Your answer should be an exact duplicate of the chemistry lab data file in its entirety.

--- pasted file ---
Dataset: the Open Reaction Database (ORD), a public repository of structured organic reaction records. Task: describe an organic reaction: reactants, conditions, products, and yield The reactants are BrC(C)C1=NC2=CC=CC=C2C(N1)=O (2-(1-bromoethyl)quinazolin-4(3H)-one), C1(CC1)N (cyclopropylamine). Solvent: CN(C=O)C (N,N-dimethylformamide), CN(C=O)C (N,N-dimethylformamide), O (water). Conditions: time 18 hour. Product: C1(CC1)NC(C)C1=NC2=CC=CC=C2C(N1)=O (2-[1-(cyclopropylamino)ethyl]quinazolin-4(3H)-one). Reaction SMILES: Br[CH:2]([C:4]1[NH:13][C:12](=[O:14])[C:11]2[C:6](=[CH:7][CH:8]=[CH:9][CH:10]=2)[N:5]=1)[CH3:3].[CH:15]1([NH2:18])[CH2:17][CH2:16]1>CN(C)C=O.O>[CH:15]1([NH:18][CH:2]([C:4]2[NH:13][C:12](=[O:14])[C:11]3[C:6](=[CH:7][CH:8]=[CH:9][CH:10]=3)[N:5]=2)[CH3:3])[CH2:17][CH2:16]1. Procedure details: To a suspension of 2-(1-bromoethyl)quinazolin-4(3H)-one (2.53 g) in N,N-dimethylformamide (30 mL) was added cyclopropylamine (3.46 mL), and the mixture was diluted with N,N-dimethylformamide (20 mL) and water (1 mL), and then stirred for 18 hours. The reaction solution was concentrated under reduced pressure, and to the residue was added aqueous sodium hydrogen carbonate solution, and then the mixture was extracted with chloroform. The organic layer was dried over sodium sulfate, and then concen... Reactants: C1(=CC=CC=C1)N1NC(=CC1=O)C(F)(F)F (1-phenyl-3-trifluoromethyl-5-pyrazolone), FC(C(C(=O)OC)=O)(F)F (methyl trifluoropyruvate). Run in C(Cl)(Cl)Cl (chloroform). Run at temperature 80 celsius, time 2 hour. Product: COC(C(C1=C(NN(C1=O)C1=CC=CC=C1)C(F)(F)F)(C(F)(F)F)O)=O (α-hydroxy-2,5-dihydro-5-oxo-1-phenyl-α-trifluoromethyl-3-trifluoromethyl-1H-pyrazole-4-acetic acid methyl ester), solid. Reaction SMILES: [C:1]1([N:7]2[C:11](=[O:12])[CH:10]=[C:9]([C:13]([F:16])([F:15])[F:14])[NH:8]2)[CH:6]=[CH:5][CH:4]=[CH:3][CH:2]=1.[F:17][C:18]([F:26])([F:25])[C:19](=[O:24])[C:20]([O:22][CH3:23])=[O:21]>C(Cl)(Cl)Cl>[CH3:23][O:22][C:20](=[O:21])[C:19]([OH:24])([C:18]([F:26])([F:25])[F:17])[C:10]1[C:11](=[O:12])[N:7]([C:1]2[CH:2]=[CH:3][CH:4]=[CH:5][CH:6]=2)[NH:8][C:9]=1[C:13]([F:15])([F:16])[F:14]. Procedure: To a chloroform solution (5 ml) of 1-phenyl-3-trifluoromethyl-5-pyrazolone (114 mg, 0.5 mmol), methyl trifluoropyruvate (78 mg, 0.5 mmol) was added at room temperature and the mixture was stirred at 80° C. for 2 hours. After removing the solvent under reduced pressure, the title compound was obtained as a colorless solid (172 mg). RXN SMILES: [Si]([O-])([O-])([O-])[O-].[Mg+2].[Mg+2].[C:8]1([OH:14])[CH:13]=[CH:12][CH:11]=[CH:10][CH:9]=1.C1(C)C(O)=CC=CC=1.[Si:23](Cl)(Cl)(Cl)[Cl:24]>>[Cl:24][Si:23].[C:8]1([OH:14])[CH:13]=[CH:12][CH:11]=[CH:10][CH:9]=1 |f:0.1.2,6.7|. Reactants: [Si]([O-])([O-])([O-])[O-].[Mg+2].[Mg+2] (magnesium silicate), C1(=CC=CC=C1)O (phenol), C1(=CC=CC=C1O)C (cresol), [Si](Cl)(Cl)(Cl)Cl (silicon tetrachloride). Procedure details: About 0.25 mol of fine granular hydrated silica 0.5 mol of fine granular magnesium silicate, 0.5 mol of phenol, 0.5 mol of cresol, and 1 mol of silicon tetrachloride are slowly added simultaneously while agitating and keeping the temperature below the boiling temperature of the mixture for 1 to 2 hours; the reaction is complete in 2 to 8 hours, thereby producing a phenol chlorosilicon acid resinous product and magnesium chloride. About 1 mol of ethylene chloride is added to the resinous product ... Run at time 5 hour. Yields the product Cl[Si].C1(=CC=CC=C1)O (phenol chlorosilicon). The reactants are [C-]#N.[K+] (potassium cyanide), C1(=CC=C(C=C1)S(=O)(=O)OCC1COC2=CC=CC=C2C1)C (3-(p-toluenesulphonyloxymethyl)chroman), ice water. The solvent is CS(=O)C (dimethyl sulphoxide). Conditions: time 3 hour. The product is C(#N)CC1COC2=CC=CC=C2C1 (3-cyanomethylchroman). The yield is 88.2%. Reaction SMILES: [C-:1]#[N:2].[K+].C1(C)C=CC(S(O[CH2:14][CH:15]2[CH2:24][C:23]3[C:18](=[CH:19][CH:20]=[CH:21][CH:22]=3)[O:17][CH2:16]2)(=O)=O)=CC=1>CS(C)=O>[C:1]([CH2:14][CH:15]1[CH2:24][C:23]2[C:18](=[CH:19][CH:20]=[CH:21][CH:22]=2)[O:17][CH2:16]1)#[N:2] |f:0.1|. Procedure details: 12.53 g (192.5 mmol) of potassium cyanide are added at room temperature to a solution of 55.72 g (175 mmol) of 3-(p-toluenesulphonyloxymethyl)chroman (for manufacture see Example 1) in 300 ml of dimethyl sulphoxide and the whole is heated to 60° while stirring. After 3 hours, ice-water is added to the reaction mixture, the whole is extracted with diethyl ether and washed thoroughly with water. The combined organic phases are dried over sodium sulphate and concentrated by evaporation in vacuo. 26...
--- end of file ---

Dataset: the Open Reaction Database (ORD), a public repository of structured organic reaction records. Task: describe an organic reaction: reactants, conditions, products, and yield The reactants are BrC(C)C1=NC2=CC=CC=C2C(N1)=O (2-(1-bromoethyl)quinazolin-4(3H)-one), C1(CC1)N (cyclopropylamine). Solvent: CN(C=O)C (N,N-dimethylformamide), CN(C=O)C (N,N-dimethylformamide), O (water). Conditions: time 18 hour. Product: C1(CC1)NC(C)C1=NC2=CC=CC=C2C(N1)=O (2-[1-(cyclopropylamino)ethyl]quinazolin-4(3H)-one). Reaction SMILES: Br[CH:2]([C:4]1[NH:13][C:12](=[O:14])[C:11]2[C:6](=[CH:7][CH:8]=[CH:9][CH:10]=2)[N:5]=1)[CH3:3].[CH:15]1([NH2:18])[CH2:17][CH2:16]1>CN(C)C=O.O>[CH:15]1([NH:18][CH:2]([C:4]2[NH:13][C:12](=[O:14])[C:11]3[C:6](=[CH:7][CH:8]=[CH:9][CH:10]=3)[N:5]=2)[CH3:3])[CH2:17][CH2:16]1. Procedure details: To a suspension of 2-(1-bromoethyl)quinazolin-4(3H)-one (2.53 g) in N,N-dimethylformamide (30 mL) was added cyclopropylamine (3.46 mL), and the mixture was diluted with N,N-dimethylformamide (20 mL) and water (1 mL), and then stirred for 18 hours. The reaction solution was concentrated under reduced pressure, and to the residue was added aqueous sodium hydrogen carbonate solution, and then the mixture was extracted with chloroform. The organic layer was dried over sodium sulfate, and then concen... Reactants: C1(=CC=CC=C1)N1NC(=CC1=O)C(F)(F)F (1-phenyl-3-trifluoromethyl-5-pyrazolone), FC(C(C(=O)OC)=O)(F)F (methyl trifluoropyruvate). Run in C(Cl)(Cl)Cl (chloroform). Run at temperature 80 celsius, time 2 hour. Product: COC(C(C1=C(NN(C1=O)C1=CC=CC=C1)C(F)(F)F)(C(F)(F)F)O)=O (α-hydroxy-2,5-dihydro-5-oxo-1-phenyl-α-trifluoromethyl-3-trifluoromethyl-1H-pyrazole-4-acetic acid methyl ester), solid. Reaction SMILES: [C:1]1([N:7]2[C:11](=[O:12])[CH:10]=[C:9]([C:13]([F:16])([F:15])[F:14])[NH:8]2)[CH:6]=[CH:5][CH:4]=[CH:3][CH:2]=1.[F:17][C:18]([F:26])([F:25])[C:19](=[O:24])[C:20]([O:22][CH3:23])=[O:21]>C(Cl)(Cl)Cl>[CH3:23][O:22][C:20](=[O:21])[C:19]([OH:24])([C:18]([F:26])([F:25])[F:17])[C:10]1[C:11](=[O:12])[N:7]([C:1]2[CH:2]=[CH:3][CH:4]=[CH:5][CH:6]=2)[NH:8][C:9]=1[C:13]([F:15])([F:16])[F:14]. Procedure: To a chloroform solution (5 ml) of 1-phenyl-3-trifluoromethyl-5-pyrazolone (114 mg, 0.5 mmol), methyl trifluoropyruvate (78 mg, 0.5 mmol) was added at room temperature and the mixture was stirred at 80° C. for 2 hours. After removing the solvent under reduced pressure, the title compound was obtained as a colorless solid (172 mg). RXN SMILES: [Si]([O-])([O-])([O-])[O-].[Mg+2].[Mg+2].[C:8]1([OH:14])[CH:13]=[CH:12][CH:11]=[CH:10][CH:9]=1.C1(C)C(O)=CC=CC=1.[Si:23](Cl)(Cl)(Cl)[Cl:24]>>[Cl:24][Si:23].[C:8]1([OH:14])[CH:13]=[CH:12][CH:11]=[CH:10][CH:9]=1 |f:0.1.2,6.7|. Reactants: [Si]([O-])([O-])([O-])[O-].[Mg+2].[Mg+2] (magnesium silicate), C1(=CC=CC=C1)O (phenol), C1(=CC=CC=C1O)C (cresol), [Si](Cl)(Cl)(Cl)Cl (silicon tetrachloride). Procedure details: About 0.25 mol of fine granular hydrated silica 0.5 mol of fine granular magnesium silicate, 0.5 mol of phenol, 0.5 mol of cresol, and 1 mol of silicon tetrachloride are slowly added simultaneously while agitating and keeping the temperature below the boiling temperature of the mixture for 1 to 2 hours; the reaction is complete in 2 to 8 hours, thereby producing a phenol chlorosilicon acid resinous product and magnesium chloride. About 1 mol of ethylene chloride is added to the resinous product ... Run at time 5 hour. Yields the product Cl[Si].C1(=CC=CC=C1)O (phenol chlorosilicon). The reactants are [C-]#N.[K+] (potassium cyanide), C1(=CC=C(C=C1)S(=O)(=O)OCC1COC2=CC=CC=C2C1)C (3-(p-toluenesulphonyloxymethyl)chroman), ice water. The solvent is CS(=O)C (dimethyl sulphoxide). Conditions: time 3 hour. The product is C(#N)CC1COC2=CC=CC=C2C1 (3-cyanomethylchroman). The yield is 88.2%. Reaction SMILES: [C-:1]#[N:2].[K+].C1(C)C=CC(S(O[CH2:14][CH:15]2[CH2:24][C:23]3[C:18](=[CH:19][CH:20]=[CH:21][CH:22]=3)[O:17][CH2:16]2)(=O)=O)=CC=1>CS(C)=O>[C:1]([CH2:14][CH:15]1[CH2:24][C:23]2[C:18](=[CH:19][CH:20]=[CH:21][CH:22]=2)[O:17][CH2:16]1)#[N:2] |f:0.1|. Procedure details: 12.53 g (192.5 mmol) of potassium cyanide are added at room temperature to a solution of 55.72 g (175 mmol) of 3-(p-toluenesulphonyloxymethyl)chroman (for manufacture see Example 1) in 300 ml of dimethyl sulphoxide and the whole is heated to 60° while stirring. After 3 hours, ice-water is added to the reaction mixture, the whole is extracted with diethyl ether and washed thoroughly with water. The combined organic phases are dried over sodium sulphate and concentrated by evaporation in vacuo. 26...